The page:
I think most of us agree that a transsexual is someone who feels they were born into a body of the wrong sex, and seeks hormonal and surgical treatment to convert them into the opposite sex. As mentioned elsewhere in these posts, I am deeply sympathetic to transsexuals, whilst being pretty sure I am not one. However, Charlie Jane Anders writes in the prologue to her wonderful book The Lazy Crossdresser:

Q: What is the difference between a transvestite and a transexual?
A: About two years.

So perhaps my complacency is misplaced. Anders, on the other hand, identifies as a trans woman. I am not exactly sure what that is. Wikipedia isn't of much help; it has a vague description which seems to suggest someone who is partway along the path from male to female. Hormones? Surgery? Not clear. On the subject of famous authors, Helen Boyd's spouse Betty Crow seems to describe herself as simply trans, which is an even less definite term.  I don't identify with the terms trans or trans woman, though I sympathise with the search to find a term which is descriptive but without the pejorative connotations of transvestite.

I am sure we all agree that the term drag queen applies to a male performer who dresses as a woman for the purposes of entertaining others. This may be exaggerated, or a caricature, as part of burlesque, or as more careful female impersonation. There is a wide range of such performers, but in each case it seems accepted that the motivation is for entertainment, rather than because one innately wants to express femininity. That said, I can't help thinking that some of them do it so well and so convincingly that they must have some desire or inner proclivity which inclines them towards this sort of expression in the first place.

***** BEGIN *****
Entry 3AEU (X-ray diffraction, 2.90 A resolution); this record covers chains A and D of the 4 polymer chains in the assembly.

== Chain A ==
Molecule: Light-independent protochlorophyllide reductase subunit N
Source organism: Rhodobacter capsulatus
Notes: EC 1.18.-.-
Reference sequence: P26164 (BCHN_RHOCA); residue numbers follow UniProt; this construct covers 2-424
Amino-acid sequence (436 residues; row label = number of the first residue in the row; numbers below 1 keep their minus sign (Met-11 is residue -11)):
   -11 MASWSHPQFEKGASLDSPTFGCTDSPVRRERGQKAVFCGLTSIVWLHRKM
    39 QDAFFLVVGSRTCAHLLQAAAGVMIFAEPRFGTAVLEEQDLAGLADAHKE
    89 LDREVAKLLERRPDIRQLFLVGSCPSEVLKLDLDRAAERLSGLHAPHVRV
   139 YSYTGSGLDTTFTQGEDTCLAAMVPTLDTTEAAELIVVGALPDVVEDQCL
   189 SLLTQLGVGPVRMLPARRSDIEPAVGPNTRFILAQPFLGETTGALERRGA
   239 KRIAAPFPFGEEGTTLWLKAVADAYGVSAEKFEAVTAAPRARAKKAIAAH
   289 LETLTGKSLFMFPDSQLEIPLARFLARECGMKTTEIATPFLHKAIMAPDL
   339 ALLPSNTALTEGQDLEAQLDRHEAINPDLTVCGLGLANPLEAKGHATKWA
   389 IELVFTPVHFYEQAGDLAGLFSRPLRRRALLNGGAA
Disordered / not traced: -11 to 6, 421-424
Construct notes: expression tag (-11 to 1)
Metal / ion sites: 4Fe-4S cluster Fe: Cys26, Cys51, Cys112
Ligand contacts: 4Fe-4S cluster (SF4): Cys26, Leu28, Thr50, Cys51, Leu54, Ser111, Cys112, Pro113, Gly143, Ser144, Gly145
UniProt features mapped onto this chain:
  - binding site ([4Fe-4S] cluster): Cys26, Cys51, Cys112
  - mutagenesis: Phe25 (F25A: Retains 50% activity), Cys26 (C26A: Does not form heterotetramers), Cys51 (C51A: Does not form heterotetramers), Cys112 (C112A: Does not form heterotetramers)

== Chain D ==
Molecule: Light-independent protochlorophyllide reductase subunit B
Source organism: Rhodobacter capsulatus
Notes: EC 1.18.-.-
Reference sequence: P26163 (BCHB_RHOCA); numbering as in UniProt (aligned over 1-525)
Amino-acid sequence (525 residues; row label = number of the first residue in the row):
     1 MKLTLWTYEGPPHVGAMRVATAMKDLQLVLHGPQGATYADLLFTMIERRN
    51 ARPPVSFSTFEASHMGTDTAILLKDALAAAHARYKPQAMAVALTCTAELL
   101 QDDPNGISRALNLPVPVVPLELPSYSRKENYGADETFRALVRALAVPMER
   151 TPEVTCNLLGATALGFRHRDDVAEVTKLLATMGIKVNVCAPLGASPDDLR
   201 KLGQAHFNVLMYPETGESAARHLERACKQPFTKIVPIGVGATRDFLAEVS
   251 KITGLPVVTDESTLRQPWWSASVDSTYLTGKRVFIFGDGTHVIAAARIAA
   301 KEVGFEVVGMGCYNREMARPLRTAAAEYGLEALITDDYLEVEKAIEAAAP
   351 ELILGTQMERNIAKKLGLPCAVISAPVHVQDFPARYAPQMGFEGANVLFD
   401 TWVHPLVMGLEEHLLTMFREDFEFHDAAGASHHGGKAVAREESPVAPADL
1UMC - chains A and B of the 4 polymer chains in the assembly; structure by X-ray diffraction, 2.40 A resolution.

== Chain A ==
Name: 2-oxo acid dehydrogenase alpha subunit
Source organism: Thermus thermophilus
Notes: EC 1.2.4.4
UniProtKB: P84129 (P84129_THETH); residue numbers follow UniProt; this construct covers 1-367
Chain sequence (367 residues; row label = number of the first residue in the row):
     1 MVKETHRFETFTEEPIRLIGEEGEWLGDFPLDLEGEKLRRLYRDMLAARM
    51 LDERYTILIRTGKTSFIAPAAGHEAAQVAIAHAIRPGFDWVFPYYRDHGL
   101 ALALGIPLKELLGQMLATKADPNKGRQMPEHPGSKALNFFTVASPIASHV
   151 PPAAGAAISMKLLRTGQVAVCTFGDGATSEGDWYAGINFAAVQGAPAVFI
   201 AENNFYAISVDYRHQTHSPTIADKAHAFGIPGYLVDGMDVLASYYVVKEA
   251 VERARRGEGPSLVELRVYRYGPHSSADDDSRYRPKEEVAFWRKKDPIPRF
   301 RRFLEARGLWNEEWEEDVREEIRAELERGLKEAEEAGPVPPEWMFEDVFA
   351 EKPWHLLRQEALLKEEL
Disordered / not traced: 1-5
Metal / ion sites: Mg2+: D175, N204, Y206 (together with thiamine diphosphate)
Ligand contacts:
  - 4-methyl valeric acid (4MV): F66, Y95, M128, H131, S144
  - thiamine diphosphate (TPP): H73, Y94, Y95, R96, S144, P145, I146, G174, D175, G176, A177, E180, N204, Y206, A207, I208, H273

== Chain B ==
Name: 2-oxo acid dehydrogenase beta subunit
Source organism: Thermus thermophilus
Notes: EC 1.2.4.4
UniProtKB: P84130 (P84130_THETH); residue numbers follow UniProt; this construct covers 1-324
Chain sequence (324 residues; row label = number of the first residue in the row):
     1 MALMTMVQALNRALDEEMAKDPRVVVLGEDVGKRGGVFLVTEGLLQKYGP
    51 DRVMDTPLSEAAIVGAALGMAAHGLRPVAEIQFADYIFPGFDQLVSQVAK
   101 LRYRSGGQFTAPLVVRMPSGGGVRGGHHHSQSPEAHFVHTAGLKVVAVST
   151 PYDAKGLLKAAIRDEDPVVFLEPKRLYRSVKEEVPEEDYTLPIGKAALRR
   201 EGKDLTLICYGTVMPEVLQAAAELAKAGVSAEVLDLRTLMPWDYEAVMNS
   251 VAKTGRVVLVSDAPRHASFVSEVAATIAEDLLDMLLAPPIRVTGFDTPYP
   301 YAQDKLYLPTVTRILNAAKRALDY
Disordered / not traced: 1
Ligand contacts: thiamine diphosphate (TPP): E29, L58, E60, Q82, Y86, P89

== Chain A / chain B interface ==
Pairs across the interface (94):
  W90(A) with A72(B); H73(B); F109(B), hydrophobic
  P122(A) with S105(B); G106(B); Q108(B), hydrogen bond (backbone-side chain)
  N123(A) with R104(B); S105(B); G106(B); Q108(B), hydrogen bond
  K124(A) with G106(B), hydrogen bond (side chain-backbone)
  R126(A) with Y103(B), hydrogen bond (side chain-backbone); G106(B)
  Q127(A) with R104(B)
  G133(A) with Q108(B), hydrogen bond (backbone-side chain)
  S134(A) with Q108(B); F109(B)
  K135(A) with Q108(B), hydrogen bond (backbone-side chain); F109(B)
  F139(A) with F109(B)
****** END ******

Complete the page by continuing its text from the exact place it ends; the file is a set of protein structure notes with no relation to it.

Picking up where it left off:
The word drag is somewhat derogatory. Its derivation is obscure. It may simply be a contraction of DRessed As Girl, or may have its origins in Polari, a secret homosexual slang from the UK of the early 20th century. (I first learned about Polari from Lawrie Taylor, sociologist and broadcaster of Thinking Allowed on the BBC). In any case, I am not a drag queen.

There are dozens more labels: T-girl (or gurl, or grrl), androgyne, shemale, sissy, MTF, and so on. It seems there is an attempt to divide up men who wear women's clothing into finer and finer categories. And members of these categories sometimes insist quite vociferously that they don't belong in any other categories. How dare you call me a tranny, when I am clearly a T-girl?

So where does that leave me? I am a lumper, rather than a splitter. I tend to think that there is more that unites us than divides us, and therefore I am looking for a term which describes only behaviour: not motivation, not feelings, not outcomes, just a description. And as a genetic male who likes to wear women's clothing, there is no better word than crossdresser. That's what I am. It says nothing about why I do it, or where it might lead in the future, or what my gender identity or sexual identity is. It is just me. I am what I am, with a nod to Magnus Hirschfeld, and just possibly Popeye the Sailor Man.

(The word you may still be looking for is beetle).

Addendum: 14th November 2012

I can't help adding in a new category of terminology, which I have increasingly come across. Perhaps as an extension of the word cosplay ("costume play"), there is now crossplay, as well as crossacting and even crossdreaming. People who adopt these labels may be further attempting to distance themselves from the ungainly title of transvestite. But giving something a different name doesn't take away from what it actually is!

Just Like Me?